Isabell Kondkhorov holds a CTeen swag bag. 

Isabell Kondkhorov, 16, loved her CTeen chapter in Newton, Massachusetts. She even decided to stay as a member once she had moved across the country to Phoenix. Now a sophomore at Pinnacle High School, Kondkhorov is part of three chapters: Newton, Gilbert and the newly-formed Phoenix chapter she helped to start.


Isabell Kondkhorov and friends at CTeen’s Shabbaton in

New York, March 2020

CTeen, the Chabad Teen Network, is a global organization with more than 600 chapters in 37 countries across the world. Its goal is to connect Jewish students and inspire Jewish learning, said Rabbi Tzvi Rimler, director for the new chapter. Rimler moved from directing the Chandler chapter, and Rabbi Mendy Deitsch has taken the reins there.

The new chapter in Phoenix will fill a big need, he said. There are at least six different public high schools within 10 miles of him, “with a number of Jews in each one and nothing being done in a Jewish sense to make them feel part of the community,” he said.

The chapter's first event on March 18 will feature good food and ice breakers “to help the teens get to know each other and set a great vibe,” he said, via email. All that will be followed by a “grand minute-to-win-it tournament” with a grand raffle and games.

Typically, CTeen looks for cities that can use a chapter “to invigorate the masses,” Rimler said. The organization lets Jewish teens know they can do something “Jewishly” with their lives and for their communities, he said.

Right now, Rimler is getting to know the Phoenix students. He sees a lot of enthusiasm and excitement among them already, and said they're learning what it means to be Jewish. CTeen events also give students from different schools an opportunity to discover just how many Jewish teens live nearby.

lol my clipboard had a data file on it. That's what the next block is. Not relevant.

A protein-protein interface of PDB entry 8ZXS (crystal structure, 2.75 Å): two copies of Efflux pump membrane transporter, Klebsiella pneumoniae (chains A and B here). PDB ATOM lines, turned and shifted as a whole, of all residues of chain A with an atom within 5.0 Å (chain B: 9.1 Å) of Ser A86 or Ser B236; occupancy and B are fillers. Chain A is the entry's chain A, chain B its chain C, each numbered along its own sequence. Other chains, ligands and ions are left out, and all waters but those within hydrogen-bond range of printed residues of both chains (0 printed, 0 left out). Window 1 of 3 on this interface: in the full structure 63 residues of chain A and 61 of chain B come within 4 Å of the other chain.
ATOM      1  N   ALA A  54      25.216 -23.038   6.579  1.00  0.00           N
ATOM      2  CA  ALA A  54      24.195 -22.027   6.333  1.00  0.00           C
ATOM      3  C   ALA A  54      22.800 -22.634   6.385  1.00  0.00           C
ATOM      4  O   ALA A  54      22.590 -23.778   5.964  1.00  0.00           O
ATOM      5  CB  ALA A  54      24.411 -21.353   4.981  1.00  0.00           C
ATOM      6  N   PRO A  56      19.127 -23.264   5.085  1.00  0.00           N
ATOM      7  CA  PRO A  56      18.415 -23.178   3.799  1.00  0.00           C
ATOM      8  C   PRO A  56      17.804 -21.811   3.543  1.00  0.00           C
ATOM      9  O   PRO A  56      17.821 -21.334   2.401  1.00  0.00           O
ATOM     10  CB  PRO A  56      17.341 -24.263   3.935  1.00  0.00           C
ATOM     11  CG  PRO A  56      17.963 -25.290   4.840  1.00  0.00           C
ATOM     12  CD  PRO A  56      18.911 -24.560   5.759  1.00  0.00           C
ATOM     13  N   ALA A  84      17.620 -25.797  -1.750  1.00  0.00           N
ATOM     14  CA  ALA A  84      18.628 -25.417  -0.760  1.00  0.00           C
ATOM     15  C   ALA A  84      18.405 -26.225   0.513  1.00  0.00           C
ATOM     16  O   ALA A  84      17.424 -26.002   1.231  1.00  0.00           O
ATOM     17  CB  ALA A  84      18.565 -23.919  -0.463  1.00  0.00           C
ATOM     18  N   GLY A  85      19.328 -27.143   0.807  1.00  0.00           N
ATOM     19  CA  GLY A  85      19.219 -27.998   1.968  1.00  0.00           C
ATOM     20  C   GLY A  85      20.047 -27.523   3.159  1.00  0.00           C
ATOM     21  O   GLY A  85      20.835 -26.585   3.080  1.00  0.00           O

“When they come to our events, it’s cool for them to see Jewish kids they wouldn’t know otherwise because they don’t go to the same school,” he said. He worries that a lot of kids don’t even know who the Jewish students are in their own schools.

“CTeen gives these teens a home and gives them support,” he said.

Kondkhorov agrees. She initially joined the Newton chapter because her older sister had taken part. But soon she was all in. Now she’s excited to be in on the ground floor of Phoenix’s chapter.

Before COVID, she attended CTeen’s last international Shabbaton in New York where thousands of teens descend on the city to study, pray and enjoy a few days together. She had three days of fun and came away with many new friendships that she still maintains.

“It’s eye-opening to see how many Jews you can be friends with and are your age and just as curious as you are,” she said.

“It’s such an amazing program,” she said about the Shabbaton. “If you go, you’re going to make so many friends. The people will be part of your family.” She still texts and calls the friends she made from California, France and Israel. “They’re always blowing up my phone!”

The trip also afforded her the chance to get to know kids in Gilbert because she ended up on the same flight home with them. That cross-country flight got her involved with Gilbert’s chapter.

For Kondkhorov, CTeen is both something social and an opportunity to learn about Judaism. She likes texting “Shabbat Shalom” to friends she’s met as well as praying with other Jewish teens and lighting candles. Even with COVID restrictions, she said the programming is worthwhile.

“They’re awesome and on top of their stuff on Zoom,” she said. “Kids in group chats are always active.”


Rimler said the new chapter’s goal is to be totally up and running by the time kids are back from spring break. The first event falls on Kondkhorov’s birthday, and she will likely share the idea of a food club with cake. “Everyone loves food,” Rimler said. Sharing food, both preparing and eating it, is an easy way for teens to get comfortable with one another.

And that’s CTeen's primary goal: getting kids to know one another. After that, Rimler and other leaders will encourage teens to come to more programs and meet kids in different schools in order to deepen their connections to Judaism and the community.

Kondkhorov is ready. She’s already telling every Jewish teen she meets to come and join the fun. JN